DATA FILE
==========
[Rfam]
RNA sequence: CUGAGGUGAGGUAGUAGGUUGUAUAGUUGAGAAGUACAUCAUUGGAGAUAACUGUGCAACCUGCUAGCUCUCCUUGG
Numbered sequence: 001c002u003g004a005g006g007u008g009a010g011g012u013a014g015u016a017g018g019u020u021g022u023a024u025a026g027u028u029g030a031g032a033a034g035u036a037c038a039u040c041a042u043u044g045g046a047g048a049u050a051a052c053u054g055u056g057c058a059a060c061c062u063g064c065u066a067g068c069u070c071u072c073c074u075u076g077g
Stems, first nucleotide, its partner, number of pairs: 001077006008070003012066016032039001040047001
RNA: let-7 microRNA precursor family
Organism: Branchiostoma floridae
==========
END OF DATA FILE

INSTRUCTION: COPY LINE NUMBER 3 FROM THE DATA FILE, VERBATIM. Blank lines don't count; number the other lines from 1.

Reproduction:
Numbered sequence: 001c002u003g004a005g006g007u008g009a010g011g012u013a014g015u016a017g018g019u020u021g022u023a024u025a026g027u028u029g030a031g032a033a034g035u036a037c038a039u040c041a042u043u044g045g046a047g048a049u050a051a052c053u054g055u056g057c058a059a060c061c062u063g064c065u066a067g068c069u070c071u072c073c074u075u076g077g